May 31, 2007 Ideas

Mark Mackinnon's New Cold War

Canada, the US and democracy promotion in the former Soviet republics

May 13, 2007 Français

Les Talibans regagne la faveur des Afghans

À Kandahar, où l’insécurité règne, les américains perdent peu à peu le soutien de la population

May 9, 2007 Weblog:

The needs of Nepal overshadowed by the UN’s guise for peace and security.

nepal.large.jpg

By Amy Miller [1] and Mahmood ALI [2]

The world hasn’t been paying attention to Nepal lately. Why would they? As the plan of action seems to go for the Goliath International Institution, the UN comfortably settled into the poor South Asian country last year ready to play its usual role of peace broker, supplier and judge and the global gaze moved on to newer, more exciting stories. The few stories that we can read are often published from New Delhi, and follow the UN line.

» continue reading "The needs of Nepal overshadowed by the UN’s guise for peace and security."

May 6, 2007 Opinion

The US has Returned Fundamentalism to Afghanistan

Afghan MP speaks about the US-backed warlords currently in power

May 2, 2007 Weblog:

Stanley goes to Kandahar

cup-cp-2893471.jpg

The Stanley Cup is in Afghanistan, visiting the troops. And helping fight off the hordes of the east, specifically Persia, no doubt.

» continue reading "Stanley goes to Kandahar"

April 30, 2007 Foreign Policy

Kandahar Faces Daily Misery

"You did not bring us freedom," say residents of Afghanistan's southern province

April 27, 2007 Weblog:

The Next Scandal

So. It's been determined that Canada was sending Afghani POWs to be tortured. If true, it means that Canadian officers are guilty of war crimes.

But its also the case that Canadian soldiers are directly engaged in combat operations, undoubtedly resulting in civilian deaths. Which there is no doubt information about, but it's not available. The press seems content to repeat claims that "40 Taliban were killed" in fighting, and so on.

» continue reading "The Next Scandal"

April 14, 2007 Weblog:

Ex Gratia?

A Freedom of Information Act request filed by the ACLU has resulted in a grim look at the killing done by US soldiers in Afghanistan, something which is rarely discussed.

Natually, Canadians are doing the same stuff, but that doesn't mean it will be discussed.

But someone could file an Access to Information Act request about Canada's "ex gratia" payments of no more than $2000 to the families of the people they kill.

April 6, 2007 Weblog:

Prisoners

I haven't weighed in about the Iranian hostage crisis, but it's about time that I did. I'm shocked, shocked, to say the least, that a country would dare to unilaterally detain citizens of another sovereign country without trial, and subject them to questioning. Why, I'm sure it's only the massive media attention that kept them from dressing them up in orange jumpsuits, keeping them in humiliating conditions, and torturing them.

Iran has released them, but we cannot soon forgive this unpardonable violation of sovereignty and rights. Especially given that the British may have been in Iraqi waters. No foreign country has any right to enter those waters without Iraq's permission.

» continue reading "Prisoners"

March 28, 2007 Accounts

Growing Insurgencies, Irregular Warfare, part II

Development Aid as Counterinsurgency Tool

March 15, 2007 Weblog:

Deaths In Police Firing In Nandigram, India

...maddening way to begin the International Day Against Police Brutality...

Amnesty International India is concerned at reports that atleast fifteen people were killed in police firing today in Nandigram which has been the scene of protests for the last few months against possible displacement due to a new chemical project in a proposed Special Economic Zone (SEZ).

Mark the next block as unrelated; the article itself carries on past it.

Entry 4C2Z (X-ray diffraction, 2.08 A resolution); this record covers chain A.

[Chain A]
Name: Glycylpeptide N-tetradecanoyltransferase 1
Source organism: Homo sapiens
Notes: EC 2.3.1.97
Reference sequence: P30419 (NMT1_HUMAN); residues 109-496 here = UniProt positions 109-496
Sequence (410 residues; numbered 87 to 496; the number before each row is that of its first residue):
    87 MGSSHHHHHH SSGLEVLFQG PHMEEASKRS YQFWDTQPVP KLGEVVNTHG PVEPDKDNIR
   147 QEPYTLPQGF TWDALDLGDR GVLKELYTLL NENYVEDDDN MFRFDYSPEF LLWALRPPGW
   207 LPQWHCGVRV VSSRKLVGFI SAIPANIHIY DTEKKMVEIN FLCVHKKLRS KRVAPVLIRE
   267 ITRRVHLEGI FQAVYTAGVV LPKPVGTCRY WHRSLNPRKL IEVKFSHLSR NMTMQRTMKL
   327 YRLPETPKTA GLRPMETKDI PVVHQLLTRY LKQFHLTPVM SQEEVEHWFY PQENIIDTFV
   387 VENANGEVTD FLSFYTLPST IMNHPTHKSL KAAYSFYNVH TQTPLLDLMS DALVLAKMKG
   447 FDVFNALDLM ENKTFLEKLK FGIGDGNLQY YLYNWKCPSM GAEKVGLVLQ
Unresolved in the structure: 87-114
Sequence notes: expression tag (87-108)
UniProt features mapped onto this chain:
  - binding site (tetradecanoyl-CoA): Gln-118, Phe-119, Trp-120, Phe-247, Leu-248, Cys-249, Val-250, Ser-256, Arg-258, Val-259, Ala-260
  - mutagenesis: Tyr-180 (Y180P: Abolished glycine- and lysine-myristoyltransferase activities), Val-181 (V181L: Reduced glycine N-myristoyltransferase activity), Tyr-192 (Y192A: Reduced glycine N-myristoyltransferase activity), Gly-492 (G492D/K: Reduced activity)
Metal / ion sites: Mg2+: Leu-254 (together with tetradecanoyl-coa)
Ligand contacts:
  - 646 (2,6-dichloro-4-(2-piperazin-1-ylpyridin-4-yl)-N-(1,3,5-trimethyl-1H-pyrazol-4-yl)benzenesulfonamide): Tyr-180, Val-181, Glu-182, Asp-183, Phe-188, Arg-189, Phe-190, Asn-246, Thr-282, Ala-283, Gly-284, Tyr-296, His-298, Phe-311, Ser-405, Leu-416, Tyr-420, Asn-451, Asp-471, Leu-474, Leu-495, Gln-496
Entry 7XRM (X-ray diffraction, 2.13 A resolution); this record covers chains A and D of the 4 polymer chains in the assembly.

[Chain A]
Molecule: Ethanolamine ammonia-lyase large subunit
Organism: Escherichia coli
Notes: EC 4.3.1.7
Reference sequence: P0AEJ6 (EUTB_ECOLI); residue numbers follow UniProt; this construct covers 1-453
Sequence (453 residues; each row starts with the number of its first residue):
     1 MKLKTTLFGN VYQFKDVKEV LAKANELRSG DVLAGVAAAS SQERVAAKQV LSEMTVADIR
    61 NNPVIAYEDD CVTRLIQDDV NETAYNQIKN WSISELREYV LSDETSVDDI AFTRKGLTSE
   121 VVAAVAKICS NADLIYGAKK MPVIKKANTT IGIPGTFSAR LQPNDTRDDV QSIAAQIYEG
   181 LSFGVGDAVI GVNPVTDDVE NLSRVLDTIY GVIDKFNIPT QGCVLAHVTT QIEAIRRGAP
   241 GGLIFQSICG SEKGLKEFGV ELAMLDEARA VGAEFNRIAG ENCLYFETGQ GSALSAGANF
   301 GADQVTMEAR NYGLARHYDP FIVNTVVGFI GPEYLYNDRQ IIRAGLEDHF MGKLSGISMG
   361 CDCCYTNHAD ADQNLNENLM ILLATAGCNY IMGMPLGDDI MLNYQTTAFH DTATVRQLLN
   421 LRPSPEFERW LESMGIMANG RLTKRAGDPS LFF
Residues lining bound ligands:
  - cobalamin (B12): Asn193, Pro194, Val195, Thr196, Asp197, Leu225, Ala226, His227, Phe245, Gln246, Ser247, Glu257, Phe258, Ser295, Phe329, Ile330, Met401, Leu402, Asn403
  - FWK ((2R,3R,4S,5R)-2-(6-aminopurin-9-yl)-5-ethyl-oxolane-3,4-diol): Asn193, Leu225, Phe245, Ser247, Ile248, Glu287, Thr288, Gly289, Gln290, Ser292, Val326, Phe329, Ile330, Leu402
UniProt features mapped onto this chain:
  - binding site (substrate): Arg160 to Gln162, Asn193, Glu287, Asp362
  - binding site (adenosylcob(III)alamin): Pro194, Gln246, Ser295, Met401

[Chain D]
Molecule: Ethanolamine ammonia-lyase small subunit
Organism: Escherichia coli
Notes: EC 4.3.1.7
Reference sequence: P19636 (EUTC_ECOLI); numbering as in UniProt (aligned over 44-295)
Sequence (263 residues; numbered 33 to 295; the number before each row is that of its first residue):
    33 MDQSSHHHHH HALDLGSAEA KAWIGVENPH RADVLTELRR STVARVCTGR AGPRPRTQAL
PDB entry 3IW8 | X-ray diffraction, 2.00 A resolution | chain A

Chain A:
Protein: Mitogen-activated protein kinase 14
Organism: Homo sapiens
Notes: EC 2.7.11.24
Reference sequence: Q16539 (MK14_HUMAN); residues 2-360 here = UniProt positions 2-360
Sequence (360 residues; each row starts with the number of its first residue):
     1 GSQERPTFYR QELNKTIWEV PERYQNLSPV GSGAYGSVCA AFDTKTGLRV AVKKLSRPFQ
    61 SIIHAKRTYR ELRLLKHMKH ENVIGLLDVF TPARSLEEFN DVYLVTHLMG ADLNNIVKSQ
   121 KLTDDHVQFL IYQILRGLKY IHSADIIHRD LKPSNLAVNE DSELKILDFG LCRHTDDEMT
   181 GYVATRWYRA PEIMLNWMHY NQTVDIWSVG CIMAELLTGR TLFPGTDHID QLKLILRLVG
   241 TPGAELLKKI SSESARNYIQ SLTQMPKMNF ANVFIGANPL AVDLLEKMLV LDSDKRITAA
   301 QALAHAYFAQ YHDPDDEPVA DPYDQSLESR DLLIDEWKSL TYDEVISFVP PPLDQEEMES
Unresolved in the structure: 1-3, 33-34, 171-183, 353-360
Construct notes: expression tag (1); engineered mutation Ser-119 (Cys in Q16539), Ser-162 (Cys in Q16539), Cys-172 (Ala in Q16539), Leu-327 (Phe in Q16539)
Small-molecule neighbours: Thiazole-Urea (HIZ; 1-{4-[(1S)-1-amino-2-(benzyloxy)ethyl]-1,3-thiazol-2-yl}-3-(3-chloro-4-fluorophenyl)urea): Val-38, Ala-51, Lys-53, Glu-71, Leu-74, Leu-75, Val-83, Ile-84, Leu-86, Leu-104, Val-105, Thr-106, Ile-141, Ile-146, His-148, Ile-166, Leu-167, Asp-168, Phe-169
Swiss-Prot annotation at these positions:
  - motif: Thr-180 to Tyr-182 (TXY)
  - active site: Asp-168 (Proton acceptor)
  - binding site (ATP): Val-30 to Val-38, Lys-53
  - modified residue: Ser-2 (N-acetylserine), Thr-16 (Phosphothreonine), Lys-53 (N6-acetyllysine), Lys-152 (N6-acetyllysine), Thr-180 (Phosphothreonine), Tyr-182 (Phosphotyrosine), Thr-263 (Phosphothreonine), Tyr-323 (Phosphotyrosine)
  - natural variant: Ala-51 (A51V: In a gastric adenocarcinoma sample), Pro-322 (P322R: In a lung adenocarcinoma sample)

Reports say that atleast fifteen people (there are varying reports on the number of people killed) were killed and over hundred people injured in police firing today in Nandigram, Eastern Midnapore district, West Bengal where farmers have been protesting an initiative by the West Bengal state government to acquire land.

» continue reading "Deaths In Police Firing In Nandigram, India"

February 8, 2007 Accounts

The Taliban's Past and Future

An interview with Mullah Wakil Ahmad Mutawakil, former Taliban foreign minister

January 23, 2007 Accounts

Corruption, Impunity Pervade Afghan Government

Police part of insecurity problem: victims, human rights groups

January 23, 2007

Mohammed Yahya

by Chris Sands
December 30, 2006

Yahya

by Chris Sands
December 30, 2006 Accounts

Shia in Kabul Preparing for War

Residents warn sectarian violence is just around the corner

December 29, 2006

Qurban Hussain

by Chris Sands
December 19, 2006 Accounts

Afghan MPs Predict "Very Big War"

ack_fp.jpg Afghanistan correspondent Chris Sands interviews Afghan MPs, and hears predictions of a "very big war" and jihad against foreign troops.

Civilian deaths, corruption, occupying troops leading to "jihad" against foreigners, say leaders

November 1, 2006 Foreign Policy

Warfighters, Not Missionaries

prisoners_fp.jpgJon Elmer determines that Afghanistan is not a random act of Canadian policy, but an entire foreign policy apparatus acting on a well-articulated plan.

The origins of the three-block war

October 28, 2006 Foreign Policy

Canadian Aid or Corporate Raid?

nepal_fp.jpgHarsha Walia examines the work of Canada's development agency in South Asia.

Canada's development agency in South Asia

Advertisement

Want to receive an email notice when a new issue is online? Click here

The Dominion is a monthly paper published by an incipient network of independent journalists in Canada. It aims to provide accurate, critical coverage that is accountable to its readers and the subjects it tackles. Taking its name from Canada's official status as both a colony and a colonial force, the Dominion examines politics, culture and daily life with a view to understanding the exercise of power.

»Where to buy the Dominion

User login